The Move from Over-Structured Opulence to the ‘Healthy Corset’
By the 1880s the corset had become a very elegant and desirable object in a woman’s wardrobe and much attention paid to its design and execution. The rapid growth of the corset manufacturing industries meant that there was greater variety in materials, colour, size and fit. The most expensive might be made of satin, brightly coloured corsets also became more acceptable.
Corset makers and manufacturers prided themselves on the excellent fit that could now be had with ready-to-wear corsets. As well as being made for different bust and hip measurements they were also designed to suit a variety of body types from ‘stout’, to ‘slim’ and ‘full’ to ‘graceful’. Manufacturers also tried to boost sales by giving corsets fancy names such ‘La Fiancée’, which not surprisingly promised physical beauty and success in marital competition, and ‘Swanbill’ with a logo of a swan gliding past waterplants, probably intended to conjure up an image of demure elegance and a gently curving figure.
In the mid 1880s, after a brief respite, bustles returned and in a more exaggerated form than before. They were usually very structured and sometimes jutted out at right angles from the centre back of the body. This gave rise to the popular belief that a tea tray could be balanced on them. Steel strips were also often attached to the insides of dresses to exaggerate the backward curve of the bustle.
Bustles came in all shapes and sizes. Some were constructed almost entirely of steel, others resembled colourful cushions. These were often stuffed with horsehair, down and even straw to achieve the desired fullness. Bustles were often ridiculed in journals and the popular press. But although they could be cumbersome and uncomfortable, as with the corset and crinoline one must be careful not to focus on extremes. Most bustles in museum collections are not as enormous as all the written criticisms would have us believe. They were usually adjustable in size and women could wear different styles according to their activities and the time of day. Small ‘tournures’ fastened to the corset were recommended for walking, small ‘puffs’ were for the early afternoon to remove the flat look of the dress and larger, longer bustles were suited to the ballroom.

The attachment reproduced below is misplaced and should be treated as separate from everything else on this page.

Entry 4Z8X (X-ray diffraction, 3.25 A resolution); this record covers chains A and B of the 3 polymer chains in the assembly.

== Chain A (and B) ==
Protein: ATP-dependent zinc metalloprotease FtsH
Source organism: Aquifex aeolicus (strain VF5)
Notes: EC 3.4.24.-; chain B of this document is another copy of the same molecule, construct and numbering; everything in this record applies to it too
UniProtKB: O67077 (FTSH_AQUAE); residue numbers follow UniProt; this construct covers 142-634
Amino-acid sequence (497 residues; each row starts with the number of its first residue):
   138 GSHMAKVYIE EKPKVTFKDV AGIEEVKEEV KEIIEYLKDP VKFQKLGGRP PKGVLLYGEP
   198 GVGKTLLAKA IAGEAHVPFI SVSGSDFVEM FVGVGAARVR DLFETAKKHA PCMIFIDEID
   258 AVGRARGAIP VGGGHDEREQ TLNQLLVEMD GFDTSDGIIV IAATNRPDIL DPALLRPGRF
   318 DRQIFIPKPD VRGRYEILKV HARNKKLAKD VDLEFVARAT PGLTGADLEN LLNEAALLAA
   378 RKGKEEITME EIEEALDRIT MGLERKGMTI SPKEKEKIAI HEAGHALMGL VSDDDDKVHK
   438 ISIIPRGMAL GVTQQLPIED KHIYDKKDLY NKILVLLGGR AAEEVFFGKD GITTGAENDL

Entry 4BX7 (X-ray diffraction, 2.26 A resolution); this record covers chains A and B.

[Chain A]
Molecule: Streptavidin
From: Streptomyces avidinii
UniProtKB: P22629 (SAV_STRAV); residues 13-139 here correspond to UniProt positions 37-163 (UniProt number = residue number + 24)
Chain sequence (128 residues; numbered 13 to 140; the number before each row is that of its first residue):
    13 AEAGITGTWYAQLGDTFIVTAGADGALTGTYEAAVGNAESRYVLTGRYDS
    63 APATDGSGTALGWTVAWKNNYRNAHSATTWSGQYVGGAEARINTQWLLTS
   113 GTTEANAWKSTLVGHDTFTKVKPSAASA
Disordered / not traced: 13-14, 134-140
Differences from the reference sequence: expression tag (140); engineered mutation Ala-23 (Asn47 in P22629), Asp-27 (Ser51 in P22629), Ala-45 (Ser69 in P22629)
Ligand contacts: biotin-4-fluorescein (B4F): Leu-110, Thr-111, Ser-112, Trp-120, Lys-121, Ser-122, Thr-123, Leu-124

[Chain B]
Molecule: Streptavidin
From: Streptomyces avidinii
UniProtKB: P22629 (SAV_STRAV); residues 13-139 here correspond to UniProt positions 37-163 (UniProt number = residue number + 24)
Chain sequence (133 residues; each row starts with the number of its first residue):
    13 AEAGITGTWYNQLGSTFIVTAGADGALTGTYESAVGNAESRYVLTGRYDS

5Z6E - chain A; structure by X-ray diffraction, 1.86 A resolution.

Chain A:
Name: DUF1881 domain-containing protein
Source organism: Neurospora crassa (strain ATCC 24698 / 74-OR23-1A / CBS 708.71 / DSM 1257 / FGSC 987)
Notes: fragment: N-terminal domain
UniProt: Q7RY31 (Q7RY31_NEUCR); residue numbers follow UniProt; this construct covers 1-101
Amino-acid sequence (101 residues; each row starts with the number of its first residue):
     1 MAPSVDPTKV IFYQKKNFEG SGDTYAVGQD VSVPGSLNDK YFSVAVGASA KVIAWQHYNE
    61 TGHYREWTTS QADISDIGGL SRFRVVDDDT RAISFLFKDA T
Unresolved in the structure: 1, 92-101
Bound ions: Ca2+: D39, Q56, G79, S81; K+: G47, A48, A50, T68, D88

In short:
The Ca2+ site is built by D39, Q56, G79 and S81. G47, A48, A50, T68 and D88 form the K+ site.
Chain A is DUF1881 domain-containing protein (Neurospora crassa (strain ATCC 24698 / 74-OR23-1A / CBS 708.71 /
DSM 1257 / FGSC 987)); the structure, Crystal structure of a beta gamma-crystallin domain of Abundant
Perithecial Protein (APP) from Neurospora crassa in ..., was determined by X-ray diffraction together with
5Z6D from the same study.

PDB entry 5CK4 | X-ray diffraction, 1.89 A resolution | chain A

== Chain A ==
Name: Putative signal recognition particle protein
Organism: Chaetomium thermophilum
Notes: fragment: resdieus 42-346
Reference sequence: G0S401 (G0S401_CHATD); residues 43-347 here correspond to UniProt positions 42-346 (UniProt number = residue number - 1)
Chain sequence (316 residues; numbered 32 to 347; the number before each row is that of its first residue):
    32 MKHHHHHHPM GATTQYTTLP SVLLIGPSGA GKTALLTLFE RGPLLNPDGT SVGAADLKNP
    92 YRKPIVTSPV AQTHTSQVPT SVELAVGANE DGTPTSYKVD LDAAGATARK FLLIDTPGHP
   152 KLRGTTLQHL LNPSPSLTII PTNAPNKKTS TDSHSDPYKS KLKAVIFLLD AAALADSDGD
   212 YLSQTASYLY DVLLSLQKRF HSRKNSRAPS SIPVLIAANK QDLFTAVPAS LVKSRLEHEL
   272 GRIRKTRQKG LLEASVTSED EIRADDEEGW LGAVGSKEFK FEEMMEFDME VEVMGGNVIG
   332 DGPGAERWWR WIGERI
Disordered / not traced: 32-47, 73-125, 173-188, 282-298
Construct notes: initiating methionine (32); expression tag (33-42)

‘The New Phantom’ bustle, dating from about 1884, had a special feature. The steel wires are attached to a pivot so that they folded in on themselves on sitting down and sprang back when the wearer rose. A novelty bustle made to commemorate Queen Victoria’s Golden Jubilee celebrations contained a less useful device. It was fitted with a musical box that played ‘God Save the Queen’ each time the wearer sat down.
source: Victoria and Albert Museum